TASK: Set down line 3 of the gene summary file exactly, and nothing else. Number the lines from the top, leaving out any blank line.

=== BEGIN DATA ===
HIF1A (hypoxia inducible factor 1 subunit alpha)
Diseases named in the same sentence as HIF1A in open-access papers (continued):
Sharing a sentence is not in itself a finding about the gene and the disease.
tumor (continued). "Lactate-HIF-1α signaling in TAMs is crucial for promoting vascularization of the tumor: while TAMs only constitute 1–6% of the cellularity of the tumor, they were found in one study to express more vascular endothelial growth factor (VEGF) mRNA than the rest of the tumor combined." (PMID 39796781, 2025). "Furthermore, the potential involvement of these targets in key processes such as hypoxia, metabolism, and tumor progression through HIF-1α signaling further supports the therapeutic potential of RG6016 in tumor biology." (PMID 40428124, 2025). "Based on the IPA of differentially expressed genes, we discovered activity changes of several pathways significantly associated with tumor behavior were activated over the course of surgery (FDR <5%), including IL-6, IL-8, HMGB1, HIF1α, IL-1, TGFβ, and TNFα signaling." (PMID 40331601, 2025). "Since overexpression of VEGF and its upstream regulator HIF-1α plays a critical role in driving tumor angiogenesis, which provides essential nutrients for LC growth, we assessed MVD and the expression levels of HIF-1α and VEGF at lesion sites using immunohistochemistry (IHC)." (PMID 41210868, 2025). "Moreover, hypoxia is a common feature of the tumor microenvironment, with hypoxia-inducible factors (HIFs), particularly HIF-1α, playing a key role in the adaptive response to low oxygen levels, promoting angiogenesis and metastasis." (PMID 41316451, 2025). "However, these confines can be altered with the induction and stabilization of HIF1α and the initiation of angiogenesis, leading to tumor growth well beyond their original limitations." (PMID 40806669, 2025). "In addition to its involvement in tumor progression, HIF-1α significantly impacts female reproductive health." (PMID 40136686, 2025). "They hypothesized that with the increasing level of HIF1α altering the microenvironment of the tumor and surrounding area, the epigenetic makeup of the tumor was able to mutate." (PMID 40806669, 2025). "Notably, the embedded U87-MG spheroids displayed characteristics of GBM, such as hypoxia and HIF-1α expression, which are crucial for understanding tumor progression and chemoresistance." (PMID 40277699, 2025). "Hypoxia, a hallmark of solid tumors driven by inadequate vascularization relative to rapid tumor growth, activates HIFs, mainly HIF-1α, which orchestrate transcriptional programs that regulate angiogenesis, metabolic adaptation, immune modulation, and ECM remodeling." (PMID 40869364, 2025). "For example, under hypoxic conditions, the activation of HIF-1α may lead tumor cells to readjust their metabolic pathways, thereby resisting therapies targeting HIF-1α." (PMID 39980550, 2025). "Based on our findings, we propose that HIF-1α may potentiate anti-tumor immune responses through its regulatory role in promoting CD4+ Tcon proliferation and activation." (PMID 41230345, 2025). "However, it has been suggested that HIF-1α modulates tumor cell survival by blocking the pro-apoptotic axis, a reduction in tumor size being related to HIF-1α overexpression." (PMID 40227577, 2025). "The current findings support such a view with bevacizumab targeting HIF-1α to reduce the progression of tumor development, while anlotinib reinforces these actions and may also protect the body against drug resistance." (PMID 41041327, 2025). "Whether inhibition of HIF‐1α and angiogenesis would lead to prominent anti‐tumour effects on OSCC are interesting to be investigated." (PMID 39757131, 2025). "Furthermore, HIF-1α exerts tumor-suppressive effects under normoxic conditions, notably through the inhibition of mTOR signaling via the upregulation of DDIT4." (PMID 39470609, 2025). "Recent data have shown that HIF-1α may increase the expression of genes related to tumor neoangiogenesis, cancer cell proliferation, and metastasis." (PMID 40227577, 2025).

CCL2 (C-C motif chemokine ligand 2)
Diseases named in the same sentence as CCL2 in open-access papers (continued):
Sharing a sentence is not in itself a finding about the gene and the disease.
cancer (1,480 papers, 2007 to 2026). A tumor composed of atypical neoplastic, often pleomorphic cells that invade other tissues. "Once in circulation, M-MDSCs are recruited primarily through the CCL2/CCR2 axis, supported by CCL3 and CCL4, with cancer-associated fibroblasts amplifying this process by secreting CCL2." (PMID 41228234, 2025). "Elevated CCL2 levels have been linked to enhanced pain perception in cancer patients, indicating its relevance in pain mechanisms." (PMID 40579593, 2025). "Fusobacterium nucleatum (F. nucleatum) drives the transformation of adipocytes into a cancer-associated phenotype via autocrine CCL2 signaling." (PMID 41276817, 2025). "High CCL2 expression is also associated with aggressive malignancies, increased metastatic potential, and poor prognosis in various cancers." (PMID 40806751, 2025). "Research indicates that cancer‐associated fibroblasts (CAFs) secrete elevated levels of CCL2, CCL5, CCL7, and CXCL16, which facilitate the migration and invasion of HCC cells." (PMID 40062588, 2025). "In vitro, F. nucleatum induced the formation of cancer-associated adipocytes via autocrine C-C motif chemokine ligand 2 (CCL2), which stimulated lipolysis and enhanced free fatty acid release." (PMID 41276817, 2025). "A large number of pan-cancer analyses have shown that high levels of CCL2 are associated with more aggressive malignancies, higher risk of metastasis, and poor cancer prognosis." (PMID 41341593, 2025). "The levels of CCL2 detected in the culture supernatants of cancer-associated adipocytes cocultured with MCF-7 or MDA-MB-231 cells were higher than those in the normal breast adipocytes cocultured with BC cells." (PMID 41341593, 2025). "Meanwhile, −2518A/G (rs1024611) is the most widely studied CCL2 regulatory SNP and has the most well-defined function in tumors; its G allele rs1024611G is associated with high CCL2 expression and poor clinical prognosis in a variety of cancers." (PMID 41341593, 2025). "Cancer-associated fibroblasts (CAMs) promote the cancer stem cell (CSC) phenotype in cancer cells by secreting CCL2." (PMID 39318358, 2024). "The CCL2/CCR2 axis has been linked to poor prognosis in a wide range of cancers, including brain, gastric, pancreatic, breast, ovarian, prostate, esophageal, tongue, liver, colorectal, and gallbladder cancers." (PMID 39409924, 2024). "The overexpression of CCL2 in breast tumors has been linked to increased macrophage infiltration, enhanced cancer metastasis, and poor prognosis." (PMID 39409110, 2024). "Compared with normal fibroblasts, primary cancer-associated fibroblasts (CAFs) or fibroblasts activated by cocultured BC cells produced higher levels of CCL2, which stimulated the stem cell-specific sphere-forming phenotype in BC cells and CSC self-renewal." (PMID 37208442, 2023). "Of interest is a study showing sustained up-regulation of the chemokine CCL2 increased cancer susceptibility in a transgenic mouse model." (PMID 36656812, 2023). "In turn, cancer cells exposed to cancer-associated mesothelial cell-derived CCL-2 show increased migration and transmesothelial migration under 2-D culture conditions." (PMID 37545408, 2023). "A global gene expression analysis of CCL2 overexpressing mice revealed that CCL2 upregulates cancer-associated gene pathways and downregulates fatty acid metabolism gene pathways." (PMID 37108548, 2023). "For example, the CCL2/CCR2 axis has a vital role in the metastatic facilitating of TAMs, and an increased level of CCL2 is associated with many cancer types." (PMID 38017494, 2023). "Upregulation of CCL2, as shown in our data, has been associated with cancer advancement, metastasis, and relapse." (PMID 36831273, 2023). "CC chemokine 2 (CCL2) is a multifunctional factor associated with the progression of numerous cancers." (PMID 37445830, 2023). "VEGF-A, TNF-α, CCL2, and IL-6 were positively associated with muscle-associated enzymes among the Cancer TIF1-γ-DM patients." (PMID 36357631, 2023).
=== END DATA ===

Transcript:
Sharing a sentence is not in itself a finding about the gene and the disease.